The Battalion. (College Station, Tex.) 1893-current, January 23, 1978, Image 6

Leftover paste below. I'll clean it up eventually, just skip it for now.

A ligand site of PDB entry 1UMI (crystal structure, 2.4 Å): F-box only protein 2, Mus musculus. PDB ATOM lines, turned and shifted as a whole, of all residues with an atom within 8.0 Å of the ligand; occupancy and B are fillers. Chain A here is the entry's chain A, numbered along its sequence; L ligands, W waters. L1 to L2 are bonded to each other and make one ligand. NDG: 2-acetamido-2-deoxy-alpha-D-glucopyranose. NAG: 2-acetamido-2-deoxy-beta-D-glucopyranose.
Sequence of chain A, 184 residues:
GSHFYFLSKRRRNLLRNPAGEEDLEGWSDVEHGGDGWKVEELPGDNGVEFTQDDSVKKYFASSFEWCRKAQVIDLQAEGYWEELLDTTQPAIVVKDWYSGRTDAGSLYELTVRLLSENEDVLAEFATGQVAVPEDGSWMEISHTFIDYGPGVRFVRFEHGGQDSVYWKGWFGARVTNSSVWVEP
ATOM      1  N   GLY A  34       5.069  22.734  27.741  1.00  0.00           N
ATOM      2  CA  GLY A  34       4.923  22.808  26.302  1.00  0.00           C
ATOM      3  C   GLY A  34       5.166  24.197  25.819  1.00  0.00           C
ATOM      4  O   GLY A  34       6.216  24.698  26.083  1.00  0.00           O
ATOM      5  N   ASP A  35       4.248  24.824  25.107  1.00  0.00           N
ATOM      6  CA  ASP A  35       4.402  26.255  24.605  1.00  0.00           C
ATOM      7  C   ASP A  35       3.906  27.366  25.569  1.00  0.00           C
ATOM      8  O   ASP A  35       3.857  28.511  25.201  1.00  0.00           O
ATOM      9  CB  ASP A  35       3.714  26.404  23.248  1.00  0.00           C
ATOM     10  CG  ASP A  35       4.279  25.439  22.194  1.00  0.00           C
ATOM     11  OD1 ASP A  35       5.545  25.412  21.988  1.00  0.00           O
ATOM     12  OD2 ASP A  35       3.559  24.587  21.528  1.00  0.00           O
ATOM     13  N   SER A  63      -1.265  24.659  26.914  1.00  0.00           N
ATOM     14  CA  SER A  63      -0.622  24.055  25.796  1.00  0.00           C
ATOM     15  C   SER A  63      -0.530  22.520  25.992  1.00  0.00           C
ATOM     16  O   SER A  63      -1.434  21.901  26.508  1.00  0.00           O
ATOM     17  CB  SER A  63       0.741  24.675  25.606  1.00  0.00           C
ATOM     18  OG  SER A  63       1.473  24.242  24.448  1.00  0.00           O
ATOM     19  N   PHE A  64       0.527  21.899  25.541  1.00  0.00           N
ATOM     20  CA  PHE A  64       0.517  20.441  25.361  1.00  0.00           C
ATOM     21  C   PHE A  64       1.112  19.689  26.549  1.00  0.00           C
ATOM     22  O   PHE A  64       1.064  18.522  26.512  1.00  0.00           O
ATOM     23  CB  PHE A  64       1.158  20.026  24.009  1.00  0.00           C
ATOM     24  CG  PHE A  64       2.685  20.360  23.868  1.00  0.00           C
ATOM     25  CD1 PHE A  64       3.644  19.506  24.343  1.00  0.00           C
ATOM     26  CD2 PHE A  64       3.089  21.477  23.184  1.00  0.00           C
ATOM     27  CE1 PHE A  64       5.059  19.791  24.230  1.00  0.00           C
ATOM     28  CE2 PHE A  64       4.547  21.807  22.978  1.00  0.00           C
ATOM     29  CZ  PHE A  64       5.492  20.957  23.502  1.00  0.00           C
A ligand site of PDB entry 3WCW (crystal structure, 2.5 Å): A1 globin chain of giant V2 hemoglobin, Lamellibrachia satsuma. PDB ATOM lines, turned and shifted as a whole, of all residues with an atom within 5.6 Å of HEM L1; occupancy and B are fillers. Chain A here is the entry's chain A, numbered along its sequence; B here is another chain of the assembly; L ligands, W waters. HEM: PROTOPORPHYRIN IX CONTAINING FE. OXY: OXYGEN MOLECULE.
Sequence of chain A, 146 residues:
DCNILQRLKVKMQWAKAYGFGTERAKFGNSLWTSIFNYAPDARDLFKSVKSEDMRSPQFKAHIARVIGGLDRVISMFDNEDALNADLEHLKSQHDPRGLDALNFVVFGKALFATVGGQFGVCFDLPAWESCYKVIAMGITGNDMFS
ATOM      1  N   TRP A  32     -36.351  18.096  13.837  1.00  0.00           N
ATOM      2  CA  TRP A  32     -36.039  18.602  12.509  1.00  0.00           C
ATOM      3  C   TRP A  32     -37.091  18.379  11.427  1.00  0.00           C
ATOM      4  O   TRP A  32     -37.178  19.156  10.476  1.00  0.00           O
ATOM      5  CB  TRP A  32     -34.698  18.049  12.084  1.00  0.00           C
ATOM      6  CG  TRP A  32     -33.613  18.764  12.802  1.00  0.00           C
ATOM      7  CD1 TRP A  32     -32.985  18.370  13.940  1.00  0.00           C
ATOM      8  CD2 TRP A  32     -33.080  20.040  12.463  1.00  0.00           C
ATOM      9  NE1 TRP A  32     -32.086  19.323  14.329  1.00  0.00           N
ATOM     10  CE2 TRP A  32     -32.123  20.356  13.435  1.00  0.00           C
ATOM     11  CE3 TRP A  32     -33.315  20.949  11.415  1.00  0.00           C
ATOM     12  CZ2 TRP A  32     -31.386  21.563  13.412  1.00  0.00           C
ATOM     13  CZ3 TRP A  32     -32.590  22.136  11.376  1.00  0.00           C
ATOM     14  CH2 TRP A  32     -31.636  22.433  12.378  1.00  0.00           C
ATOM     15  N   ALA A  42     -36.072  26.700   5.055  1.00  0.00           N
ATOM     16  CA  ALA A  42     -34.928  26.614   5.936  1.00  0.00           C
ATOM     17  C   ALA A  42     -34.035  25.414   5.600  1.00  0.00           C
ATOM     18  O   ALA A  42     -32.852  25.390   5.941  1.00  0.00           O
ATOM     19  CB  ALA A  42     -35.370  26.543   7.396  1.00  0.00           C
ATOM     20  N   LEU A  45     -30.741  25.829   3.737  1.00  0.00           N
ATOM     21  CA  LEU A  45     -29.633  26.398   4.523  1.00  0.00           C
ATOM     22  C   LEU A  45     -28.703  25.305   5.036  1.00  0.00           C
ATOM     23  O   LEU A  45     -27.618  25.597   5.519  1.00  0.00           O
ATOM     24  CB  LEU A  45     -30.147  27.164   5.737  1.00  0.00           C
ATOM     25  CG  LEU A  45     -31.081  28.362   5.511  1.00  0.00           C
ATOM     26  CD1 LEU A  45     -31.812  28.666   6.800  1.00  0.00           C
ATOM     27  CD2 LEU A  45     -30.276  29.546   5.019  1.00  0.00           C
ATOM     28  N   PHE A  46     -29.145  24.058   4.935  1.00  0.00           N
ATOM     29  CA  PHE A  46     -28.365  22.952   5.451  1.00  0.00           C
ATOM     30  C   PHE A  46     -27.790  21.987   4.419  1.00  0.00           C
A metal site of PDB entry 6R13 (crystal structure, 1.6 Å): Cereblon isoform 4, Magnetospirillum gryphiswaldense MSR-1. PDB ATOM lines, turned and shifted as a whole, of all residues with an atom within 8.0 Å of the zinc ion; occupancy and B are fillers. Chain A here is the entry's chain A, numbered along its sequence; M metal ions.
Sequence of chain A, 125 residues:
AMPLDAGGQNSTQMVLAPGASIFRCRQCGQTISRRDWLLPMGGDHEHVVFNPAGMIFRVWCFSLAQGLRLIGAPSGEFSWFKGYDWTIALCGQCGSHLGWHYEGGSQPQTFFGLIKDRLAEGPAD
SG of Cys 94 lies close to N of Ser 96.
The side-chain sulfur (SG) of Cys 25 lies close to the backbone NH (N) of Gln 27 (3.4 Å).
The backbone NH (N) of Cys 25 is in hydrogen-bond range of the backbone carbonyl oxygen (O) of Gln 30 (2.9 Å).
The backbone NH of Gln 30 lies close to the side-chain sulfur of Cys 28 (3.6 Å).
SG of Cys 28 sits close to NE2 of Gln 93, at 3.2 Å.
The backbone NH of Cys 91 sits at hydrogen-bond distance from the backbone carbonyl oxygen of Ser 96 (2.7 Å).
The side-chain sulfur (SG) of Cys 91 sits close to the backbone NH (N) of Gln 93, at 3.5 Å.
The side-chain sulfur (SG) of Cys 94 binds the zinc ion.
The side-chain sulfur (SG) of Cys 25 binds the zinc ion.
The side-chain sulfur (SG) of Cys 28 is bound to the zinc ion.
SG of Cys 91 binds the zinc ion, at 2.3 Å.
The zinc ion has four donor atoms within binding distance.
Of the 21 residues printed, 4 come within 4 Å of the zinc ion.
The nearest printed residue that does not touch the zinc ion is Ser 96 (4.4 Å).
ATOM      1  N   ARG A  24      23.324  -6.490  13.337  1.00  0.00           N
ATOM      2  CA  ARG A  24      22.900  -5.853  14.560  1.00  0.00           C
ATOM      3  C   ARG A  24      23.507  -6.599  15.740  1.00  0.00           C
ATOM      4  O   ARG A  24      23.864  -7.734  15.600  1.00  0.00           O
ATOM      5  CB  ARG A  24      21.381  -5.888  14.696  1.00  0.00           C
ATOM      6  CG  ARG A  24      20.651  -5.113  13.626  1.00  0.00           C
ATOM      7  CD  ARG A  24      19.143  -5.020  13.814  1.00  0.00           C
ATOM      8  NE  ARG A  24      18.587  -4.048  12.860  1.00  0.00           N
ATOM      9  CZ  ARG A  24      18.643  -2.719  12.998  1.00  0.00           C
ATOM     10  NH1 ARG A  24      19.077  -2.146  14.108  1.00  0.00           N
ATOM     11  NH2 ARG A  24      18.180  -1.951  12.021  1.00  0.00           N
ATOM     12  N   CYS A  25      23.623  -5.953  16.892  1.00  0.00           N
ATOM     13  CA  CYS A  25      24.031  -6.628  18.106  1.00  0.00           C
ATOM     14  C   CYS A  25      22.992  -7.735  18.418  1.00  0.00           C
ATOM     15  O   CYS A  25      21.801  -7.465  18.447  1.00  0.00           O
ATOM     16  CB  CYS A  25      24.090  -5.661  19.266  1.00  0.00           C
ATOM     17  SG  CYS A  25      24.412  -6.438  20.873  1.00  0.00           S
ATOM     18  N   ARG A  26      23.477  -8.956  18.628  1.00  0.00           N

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p Page 6 THE BATTALION MONDAY, JANUARY 23, 1978 We Pick Up & Deliver Sponsored by Great Issues Environmentalist to speak BUD WARD VOLKSWAGEN INC. 693-3311 Environmental restoration and preservation spokesman Tom L. McCall Sr. of Oregon will speak Thursday, Jan. 26 at Texas A&M. The former Oregon governor ap pears here in a Great Issues pres entation. The program , at 8 p.m. in the Rudder Theater, is free to the public according to Great Chairman Larry Briggs. Issues McCall was a two-term governor, from 1966 through 1974, of Oregon and leader among the states in environmental improvement. Ore gon was among the first to approve a Clean Air Implementation plan and water discharge permit program. Noise pollution and solid waste also are listed the Department of Environmental Quality. Oregon’s scenic waterways plan provides for state ownership of land along many rivers. Public owner ship of ocean beaches is law. Oregon was the first state to prohibit throwaway beverage bottles and cans. An independent Republican, McCall first won state office in 1964, as secretary of state. ical Science and Journalism. He writes a newspaper and magazine column, presents a news analysis and interview program on a Portland television station and has a syndicated radio commentary. A three-time appointee to the President’s Citizens Advisory Committe on Environment Quality, McCall also has gained attention for work in education and advocates all elements that comprise what he terms the quality of life. His grandfather was Samuel W. McCall, Republican leader at the turn of the century, member of Congress 20 years and a three-term governor of Massachusetts. The 64-year-old Great Issues speaker has been widely recognized for his work in the environment, consumer protection, the arts and manpower development. Now president of the non-profit Institute for Applied Energetics, McCall was a professor at Oregon State University at Corvallis and held the Tom McCall Chair of Polit- Awards and recognition came from Sigma Delta Chi, Society of Professional Journalists, the Izaak Walton League, American Scenic and Audubon Society. Sun Theatres 333 University 84t The only movie in town Double-Feature Every Week Open 10 a.m.-2 a.m. Mon.-Sat. 12 Noon - 12 Midnight Sun 846-9808 No one under 18 Escorted Ladies Free BOOK STORE & 25c PEEP SHOWS Campus Names Prairie View president’s funeral/burial today Funeral for Dr. George R. Ragland, 61, Prairie View A&M University vice president for academic affairs, is set for 2:30 p.m. today at St. Francis Church in Prairie View with burial in Prairie View Cemetery. Ragland, former registrar and acting dean of the university, died Wednesday in a two-car crash near Cypress. In lieu of flowers, friends and faculty are asking that remembr ances be made to the G.R. Rag land Fund in care of the PVAM Fiscal Office. Jones Funeral Home of Navasota is handling arrange ments. Friday, a memorial service was held on the Prairie View A&M campus for Ragland and students were dismissed from classes to attend. Lie had been on the Prairie View A&M staff since 1955 when he was hired as a professor of sociology. Ragland subsequently headed the department and held the registar and dean’s posts be fore being named the school’s in itial vice president for academic affairs when the position was created in 1975. He had pre viously taught at Texas College in Tyler and at Alabama A&M University. in a recently-completed Recruit Firemen’s Training School at Texas A&M. Lee had the highest grade av erage in the intensive eight-week course. It is conducted regularly by the Fire Protection Training Division of the Texas Engineer ing Extension Service, part of the Texas A&M University Sys tem. Other trainees in the basic course were Bernard J. Dowling and Steve A. Wright, Lufkin; Jerry W. Ickes and Danny L. Wingate, Baytown; Roy R. Mas sey Jr., Bryan; Marvin M. Men- sik, Rosenberg; Homer L. O’Fal- lin, Houston; Ronnie V. Porter field, Paris, and Edwin P. Scrivener, Navasota. The course, combining class room instruction with hands-on practical experience, enables students to complete state re quirements for basic firefighter certification. Classes are held at Brayton Firemen Training Field, a 60-acre facility near the main Texas A&M campus. The next recruit school starts today and runs through March 17. Classes are limited to 20 per sons. Dr. H O. riculture. Kunkel, dean i said the new member’s experience and abilihl will be valuable to students ani | to research. Research by Crompton will cover the application of markel | i ing and management techniques! } 1; to municipal park and recreation L th e agencies, and the study of tourisl t ] ie j behavior. Crompton recieved his un dergraduate training at Lough borough College in England After teaching high school ia Great Britain, he traveled to the United States and completed a master of science degree in rec reation and park administrate at the University of Illinois. He then returned to England and completed a second masters de gree in business adminstrational Lough borou gh. Between 1970 and 1971, Crompton was managing direc tor and part owner d Loughborough Recreation Plan ning Consultants, which at that time was the largest recreate consulting organization in the United Kingdom. The educator-researcher has i i" been a consultant to a varietyd Recreation and parks professor designated Baytown student named top fireman in school Ronnie Lee of Baytown was named the outstanding student Dr. John L. Crompton, for merly of England, has joined the Texas Agricultural Experiment Station as an assistant professor in the A&M University Recrea tion and Parks Department. cities and governmental cies. These include the Irish, Northern Ireland and States d Guernsey Tourist Boards; Britisl Airways and Der Lingus Irish Airlines; and commercial de velopers of marinas, golf courses, racquet clubs, second homes anil amusement parks. In 1974, Crompton returned to the U.S. and enrolled for doc toral study at Texas A&M. st tl ias pi hat v ingl) exas Ti &M ke jzorbac isscolui TAMU MOTORCYCLE CLUB PRESENTS ON ANY SUNDAY Battalion Classified Call 845-2611 <r THE CLASSIC MOTORCYCLE MOVIE By Bruce Brown - Starring Steve McQueen, Malcolm Smith and Mert Lawwill Tue., Jan. 24 7:30 PM Rm 102 Zachry For more info call: For the Paltry Fee of 50c Mike Love 845-6193 Perry Finger 845-5202 SCONA 23 Feb. 15-18 Feb. tt The Politics of Energy’ Hosts & Hostesses SCONA DELEGATES Hosts and hostesses are needed to guide speakers and delegates visiting Texas A&M for the SCONA 23 conference. Interviews will be held Tues day Jan. 24 and Wednesday Jan. 25. Sign up in the SCONA cubi cle, Room 216 of the MSC by Tuesday at 5 p.m. for SCONA 23, Feb. 15-18. Applicants must have a GPR of 2.5 or higher Thirty delegates will be selected from A&M by interview. Apply in the MSC Director's Office, room 221 (across from MSC Browsing Library), no later than Wed., Jan. 25 and at the same time establish interview time. Call 845-1914 for additional information. e DRIVE-THRU WINDOW MCDONALD’S INTRAMURAL HIGHLIGHTS McDonald's BREAKFAST EVERY MORNING Fencing: “On Guard Entries for the Intramural Fenc ing Tournament open this Monday, January 23, and will close Tuesday, January 31. The tournament is open to all TAMU students, faculty, and staff. Any individual who has fenced in two or more intercollegiate tourna ments is ineligible for intramural competition. This year dueling has been expanded to include both Foil and Saber fencing. Last year’s winner of the Men’s Foil was Randy Davis; Susan Longhofer took the Women’s Foil division. Dates for the event, which will be held on two consecutive Satur days, are as follows: Competition for Men’s Foil will be conducted on February 4. Contests in Wo men’s Foil, Women’s Saber, and Men’s Saber will be held on Feb ruary 11. All participants should be ready to compete by 9:00 a.m. as the matches will begin im mediately. The tournament will take place at G. Rollie White fenc ing rooms and DeWare Fiel- dhouse. Equipment will be fur nished and the Fencing Club will provide officials. To participate in the fencing contest, come to the Intramural Office at DeWare Fieldhouse and complete a singles entry form. Flickerball Closes Jan. 24 Acknowledgments m £ /VIcooruHds This ad is sponsored by McDonald’s on University Drive and Manor East Mall and under the direction of the IM Office. Flickerball may be an unfamiliar sport to some of you. It is a local sport which combines the skills and rules of football, soccer, and basketball. The popularity of this sport has increased considerably over the last few years. Unfortu nately, the limited field space has forced the Intramural Office to remove it from the points system. The divisions of play will in clude Corps, Fish, Men’s and Women’s Dorms, and Men’s and Women’s Independent. Entries should be turned into the In tramural Office, DeWare Fiel dhouse, by Tuesday, January 24. Schedules will be issued at the mandatory team managers’ meet ing on Thursday, January 26, at 5:15 p.m. in G. Rollie White, room 267. Rules are available in the Intramural Office. Beginning Monday, January 30, games will be played on the fields between DeWare Fieldhouse and Cain Hall. Games will be scheduled at 5:00 p.m. Monday through Thurs day and Sunday at 1:00 p.m. through 6:00 p.m. League play precedes the single elimination playoffs. Winners of the all-university playoffs will be awarded t-shirts. The curious spectator and avid supporters are all welcome to come watch flickerball in action. Intramurals move into full swing this week with basketball already into its second round of games and entries due on several other sports. Fall 1977 All-University Champions PICTURES Individual, dual, or team all university champions can have their picture taken Wednesday, January 25, between 3:00 and 6:00 p.m. at the Intramural Office, DeWare Fieldhouse. These pic tures whould include the indi viduals who actually competed in the final game or match and perhaps the team’s coaches. Your picture may be selected to appear in the 1978-79 Intramural Hand book. T-SHIRTS Some of you have not yet picked up your t-shirts. The Intramural Office awards different color t-shirts to the all-university cham pions of men’s, women’s, and co- recreational competition in classes A, B, and C. We now have alfsil 0 and colors. We request thatte^ captains please pick up the for the entire team. Ref s Corne ENTRIES DUE: Free Throw January 24 Flickerball January 24 Horseshoes January 24 lie White, room 231, at 6:30 p.m. FLICKERBALL TEAM MANAGERS’ MEETING SPORT CLUB MEETING Wednesday, January 25, G. Rol- Thursday, January 26, G. Rollie White, room 267, at 5:15 p.m. BASKETBALL OFFICIALS MEETING: Thursday, January 26, 7:00° 8:00 p.m., room 267, G. White. FLICKERBALL CLINIC: j Monday, January 23, 7:00 p.® Intramural Office, DeWare Fie idhouse. SOFTBALL CLINIC: Tuesday, February 7, 7® p.m., room 267, G. Rollie' Anyone interested in officiati® please come by the Intramural^ fice and speak with James Welfc as soon as possible. Veterans urged to attend.